So named by early explorers for its semblance to a clipper ship sailing across the desert, Shiprock, like Mont St. Michel, rises dramatically above a flat plain and has long been seen by indigenous peoples of the American Southwest as a place of mythological import and sanctity. Clift’s perspectives of Shiprock fully mark those qualities, while the isolated spectacle of Shiprock recalls some of the dramatic rock formations taken by Timothy O’Sullivan during his sojourn with the 40th Parallel Survey in 1867.
— By Douglas Fairfield 04/27/2013
SFMOMA, San Francisco
Garry Winogrand, Park Avenue, New York, 1959. Courtesy San Francisco Museum of Modern Art
The exhaustive Garry Winogrand retrospective at SFMoMA, with more than 300 pictures, is both enthralling and visually fatiguing. The show is arranged somewhat thematically—based on region, subject, and demeanor-- and bookended by early and late work. Winogrand’s career-making New York images, which capture the verve of the city with all manner of human interaction, be it iconic street photographs or pictures of glamorous galas and nightclubs, begin the show. These works capture an optimistic vibrancy that reflects a prospering America, though they are tinged with some social criticism that comes to full flower in the later, lesser-known works shot in the west – from Texas to Hollywood. With more cynical views of fame, class, and humanity, these works reflect a more complicated moment in the 20th-century American psyche, as well as the artist’s own shifting worldview from an extroverted documenter of pedestrian city life to an artist expressing more nuanced, withering views of alienation.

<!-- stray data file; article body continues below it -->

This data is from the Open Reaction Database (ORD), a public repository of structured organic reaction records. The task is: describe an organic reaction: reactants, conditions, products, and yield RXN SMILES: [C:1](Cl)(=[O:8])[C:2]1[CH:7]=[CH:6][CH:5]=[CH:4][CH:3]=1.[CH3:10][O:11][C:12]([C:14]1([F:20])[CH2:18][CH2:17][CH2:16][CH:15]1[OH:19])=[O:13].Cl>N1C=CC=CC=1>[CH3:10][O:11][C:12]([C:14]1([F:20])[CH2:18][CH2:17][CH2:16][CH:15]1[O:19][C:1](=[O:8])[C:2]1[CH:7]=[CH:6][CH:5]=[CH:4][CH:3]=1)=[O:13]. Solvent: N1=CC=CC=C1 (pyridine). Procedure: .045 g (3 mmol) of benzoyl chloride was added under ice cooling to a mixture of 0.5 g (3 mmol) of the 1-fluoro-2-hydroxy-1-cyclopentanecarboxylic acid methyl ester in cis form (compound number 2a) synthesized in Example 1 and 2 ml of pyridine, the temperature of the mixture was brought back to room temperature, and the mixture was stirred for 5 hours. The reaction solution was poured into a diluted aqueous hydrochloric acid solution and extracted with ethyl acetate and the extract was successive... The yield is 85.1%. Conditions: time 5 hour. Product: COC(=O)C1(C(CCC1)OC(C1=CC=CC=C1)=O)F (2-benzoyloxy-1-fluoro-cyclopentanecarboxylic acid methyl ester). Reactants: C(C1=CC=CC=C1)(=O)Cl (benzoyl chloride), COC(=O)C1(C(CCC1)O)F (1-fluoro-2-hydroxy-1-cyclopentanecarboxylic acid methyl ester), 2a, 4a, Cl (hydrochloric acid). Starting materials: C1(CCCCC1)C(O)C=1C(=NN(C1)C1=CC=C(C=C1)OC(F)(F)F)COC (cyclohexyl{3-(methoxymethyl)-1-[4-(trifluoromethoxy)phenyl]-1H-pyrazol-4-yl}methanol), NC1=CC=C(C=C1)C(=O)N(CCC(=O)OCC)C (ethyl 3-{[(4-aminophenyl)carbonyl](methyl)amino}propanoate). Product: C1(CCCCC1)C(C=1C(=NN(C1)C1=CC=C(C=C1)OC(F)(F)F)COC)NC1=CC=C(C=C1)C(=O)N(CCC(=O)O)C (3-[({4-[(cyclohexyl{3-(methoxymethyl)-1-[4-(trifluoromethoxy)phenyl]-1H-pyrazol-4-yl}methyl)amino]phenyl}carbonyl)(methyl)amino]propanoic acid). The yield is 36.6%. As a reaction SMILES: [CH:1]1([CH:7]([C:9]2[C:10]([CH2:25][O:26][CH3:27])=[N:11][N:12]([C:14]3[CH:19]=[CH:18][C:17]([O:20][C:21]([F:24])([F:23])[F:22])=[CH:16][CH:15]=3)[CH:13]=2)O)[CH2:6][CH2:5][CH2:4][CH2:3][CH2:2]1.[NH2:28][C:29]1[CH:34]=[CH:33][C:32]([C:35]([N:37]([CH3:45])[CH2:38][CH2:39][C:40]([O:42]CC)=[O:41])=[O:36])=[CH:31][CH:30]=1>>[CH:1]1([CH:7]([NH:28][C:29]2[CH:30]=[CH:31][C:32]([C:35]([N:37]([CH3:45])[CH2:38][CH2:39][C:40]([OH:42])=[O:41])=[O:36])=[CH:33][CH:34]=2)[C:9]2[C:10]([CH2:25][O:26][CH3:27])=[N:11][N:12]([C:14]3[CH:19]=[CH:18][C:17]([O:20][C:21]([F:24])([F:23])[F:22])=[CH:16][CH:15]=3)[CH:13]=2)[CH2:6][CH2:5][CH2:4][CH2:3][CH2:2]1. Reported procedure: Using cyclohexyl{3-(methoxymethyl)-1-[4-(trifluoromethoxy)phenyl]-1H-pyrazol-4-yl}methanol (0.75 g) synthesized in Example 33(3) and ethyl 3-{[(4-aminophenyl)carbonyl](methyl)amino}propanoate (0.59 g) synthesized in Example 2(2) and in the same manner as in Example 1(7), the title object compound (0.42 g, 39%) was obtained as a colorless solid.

Garry Winorgrand, Los Angeles, ca. 1980-83. Courtesy San Francisco Museum of Modern Art